KNEBWORTH, United Kingdom (HedgeWorld.com)--Hedgestock is an industry event unlike any other. Not only is it a racing certainty that the hedge fund industry has never seen anything like it, it is a fair bet that no other business group has ever organized a conference of such originality. And even the English weather cooperated!
In the process, hedge funds, investors, bankers and service providers have attracted mass public attention in the U.K. The British Broadcasting Corporation featured the event on the Ten O'Clock News, the country's most watched news roundup, and beamed the report around the world on BBC News 24. Meanwhile, on its front page above the fold, the Financial Times featured a participant decked out in the psychedelic garb of the original 1969 music and art fair.
But the fun and frivolity has not detracted from Hedgestock functioning as a valuable working conference. Two days of investor-fund meetings, educational and debating seminars as well as unparalleled informal networking opportunities have drawn a virtually unanimous thumbs up from the near 5,000 delegates who have attended.
Simon Ruddick, managing director of Albourne Partners, the hedge fund services group that organized Hedgestock, is treated a like a conquering hero as he tours the site. For his part, Mr. Roddick is quick to praise the efforts of the attendees and the creative support of sponsors and exhibitors.
"The place has a great feeling," Mr. Ruddick said as he escaped the baking 27?? 1/2 C sun Thursday morning [June 8] in the shade of the Albourne Village tent as Joe Cocker's "With a Little Help from My Friends" plays in the background. "We are thrilled with the effort people have put in. Everyone has got into the spirit of things and there is a real sense of community craziness."
But the real measure of Hedgestock is whether it works as a business event. On that score, the answer seems overwhelmingly positive. A key factor in that is the use of Spotme handheld communications devices to facilitate the scheduling of one-on-one meetings in the Netfest networking program. Prior to Hedgestock getting underway Wednesday [June 7], Mr. Roddick said 3,468 meetings had been pre-arranged. That figure will have been exceeded many times over if all meetings that took place on the site are considered.
"It is easy to have a great time in the sun," Mr. Ruddick says. "What is important is that people also find on reflection that it works for business." In addition to meetings, meetings and more meetings, exhibitors including the leading investment banks, service providers, exchanges and some hedge funds have assembled innovative and stylish display areas and hospitality tents.
But there is a close focus on business. Investors are here in good numbers, many from the United States. Amid more than a little grumbling about the mainly negative returns in May, there is a keen curiosity to uncover new investment themes and opportunities.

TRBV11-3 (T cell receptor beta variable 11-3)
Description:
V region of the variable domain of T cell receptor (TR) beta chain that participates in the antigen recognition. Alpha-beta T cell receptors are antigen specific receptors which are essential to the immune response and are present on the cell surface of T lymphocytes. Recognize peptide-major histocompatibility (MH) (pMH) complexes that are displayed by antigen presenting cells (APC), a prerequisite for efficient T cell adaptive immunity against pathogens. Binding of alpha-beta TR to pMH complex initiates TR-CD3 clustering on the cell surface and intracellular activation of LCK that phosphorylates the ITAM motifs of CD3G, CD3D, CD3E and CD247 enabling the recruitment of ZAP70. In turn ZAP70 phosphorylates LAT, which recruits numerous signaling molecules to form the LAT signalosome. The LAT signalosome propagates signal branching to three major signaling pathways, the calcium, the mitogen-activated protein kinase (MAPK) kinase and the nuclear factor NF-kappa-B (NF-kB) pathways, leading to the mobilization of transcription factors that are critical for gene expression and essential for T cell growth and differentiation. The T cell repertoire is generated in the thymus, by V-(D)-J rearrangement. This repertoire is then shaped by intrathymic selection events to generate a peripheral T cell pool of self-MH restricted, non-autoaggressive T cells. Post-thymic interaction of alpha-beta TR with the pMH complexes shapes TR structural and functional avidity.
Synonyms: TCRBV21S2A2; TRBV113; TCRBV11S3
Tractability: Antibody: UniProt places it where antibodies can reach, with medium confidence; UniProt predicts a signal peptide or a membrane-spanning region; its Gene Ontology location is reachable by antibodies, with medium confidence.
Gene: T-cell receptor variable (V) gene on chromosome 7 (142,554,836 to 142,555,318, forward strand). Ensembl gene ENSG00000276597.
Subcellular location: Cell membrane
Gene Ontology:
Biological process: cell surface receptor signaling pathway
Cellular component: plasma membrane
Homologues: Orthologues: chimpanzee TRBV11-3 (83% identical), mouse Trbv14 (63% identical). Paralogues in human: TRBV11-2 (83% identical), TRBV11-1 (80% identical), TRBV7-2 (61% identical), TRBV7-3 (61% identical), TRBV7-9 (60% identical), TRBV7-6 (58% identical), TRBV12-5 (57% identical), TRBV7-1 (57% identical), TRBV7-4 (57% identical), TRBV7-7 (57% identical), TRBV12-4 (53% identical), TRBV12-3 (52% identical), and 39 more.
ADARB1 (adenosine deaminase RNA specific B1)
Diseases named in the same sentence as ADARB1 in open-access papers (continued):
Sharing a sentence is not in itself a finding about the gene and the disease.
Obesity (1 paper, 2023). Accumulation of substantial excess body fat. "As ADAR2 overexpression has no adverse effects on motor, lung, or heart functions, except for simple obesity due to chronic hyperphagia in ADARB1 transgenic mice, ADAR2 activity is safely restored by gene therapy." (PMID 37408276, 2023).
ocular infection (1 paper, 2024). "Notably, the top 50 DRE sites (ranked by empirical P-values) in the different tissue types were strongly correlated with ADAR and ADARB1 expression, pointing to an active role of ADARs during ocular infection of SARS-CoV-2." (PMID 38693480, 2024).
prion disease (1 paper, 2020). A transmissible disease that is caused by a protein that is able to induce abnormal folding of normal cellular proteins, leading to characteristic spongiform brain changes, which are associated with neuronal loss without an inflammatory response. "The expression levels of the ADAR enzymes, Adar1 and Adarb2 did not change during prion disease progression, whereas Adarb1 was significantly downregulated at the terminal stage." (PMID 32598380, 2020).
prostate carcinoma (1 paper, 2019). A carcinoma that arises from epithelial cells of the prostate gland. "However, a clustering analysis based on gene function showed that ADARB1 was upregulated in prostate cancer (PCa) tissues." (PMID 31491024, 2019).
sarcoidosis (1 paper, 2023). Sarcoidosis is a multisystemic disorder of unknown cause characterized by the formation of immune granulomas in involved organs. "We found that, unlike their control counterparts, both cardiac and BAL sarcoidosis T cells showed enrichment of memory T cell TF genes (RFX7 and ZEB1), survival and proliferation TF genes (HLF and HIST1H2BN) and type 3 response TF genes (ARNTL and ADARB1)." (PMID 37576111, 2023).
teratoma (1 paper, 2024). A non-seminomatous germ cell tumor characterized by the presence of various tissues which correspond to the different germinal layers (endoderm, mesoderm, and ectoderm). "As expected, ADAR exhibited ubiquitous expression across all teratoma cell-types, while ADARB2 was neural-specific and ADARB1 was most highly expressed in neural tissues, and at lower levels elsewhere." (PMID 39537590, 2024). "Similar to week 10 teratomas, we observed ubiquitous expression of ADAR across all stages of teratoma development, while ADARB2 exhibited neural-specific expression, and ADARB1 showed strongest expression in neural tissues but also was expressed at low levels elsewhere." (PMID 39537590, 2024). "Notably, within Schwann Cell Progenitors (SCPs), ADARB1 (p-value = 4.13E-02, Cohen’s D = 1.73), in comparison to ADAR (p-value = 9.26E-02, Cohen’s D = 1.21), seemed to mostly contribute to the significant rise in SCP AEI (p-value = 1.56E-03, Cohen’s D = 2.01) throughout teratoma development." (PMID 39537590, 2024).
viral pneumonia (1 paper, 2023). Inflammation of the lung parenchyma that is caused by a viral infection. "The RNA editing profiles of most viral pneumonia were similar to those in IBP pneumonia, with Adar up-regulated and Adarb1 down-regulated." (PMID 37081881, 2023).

One investor, who allocates over $500 million and crossed the Atlantic to attend, said Hedgestock is a productive and useful conference. This investor had around a dozen meetings scheduled over the two day event and planned to see many other delegates on a more ad hoc basis.
Exhibitors largely threw out the form book for more traditional conferences and embraced the spirit of the event. Winton Capital drew plenty of attention with their "flower power" tent and the spirit of '69 Volkswagen camper vans parked out front. And at last report, the Mo?? 1/2 t & Chandon champagne and Pimms bar was doing a roaring trade.
Investment bankers, too, are pleased. "Our clients are loving it so we are happy to bring them along," one banker said. Some bankers who stayed in London to work on Wednesday arrived in the late afternoon to receive clients and check out how well their competitors were doing.
And, oh, yes, there was the small matter of Hedgestock's headline attraction, The Who. Fronted by surviving band members Roger Daltrey and Pete Townshend, they performed a 100 minute set Wednesday in the Knebworth concert bowl to a prolonged standing ovation that culminated with an encore medley of hits from the cult musical Tommy. The Who's appearance came about through Hedgestock's charitable purpose to donate all net proceeds to the Teenage Cancer Trust.
With people still buzzing over Wednesday's gala concert, there is a strong sense that Hedgestock will reoccur in the future.
"It is more likely to be every two years rather than each year," Mr Roddick said. "We want to have the absolute A-list available. We would rather do it every two years and make sure people feel they have to come. We want it to have a slight Mardi Gras feeling and develop different ideas."
The plan now is for Albourne to draw feedback in the coming weeks from the people and organizations that came. "We want to learn how people say we can improve and we want to keep things fresh," said Mr. Ruddick.
Contact Bob Keane with questions or comments at email@example.com.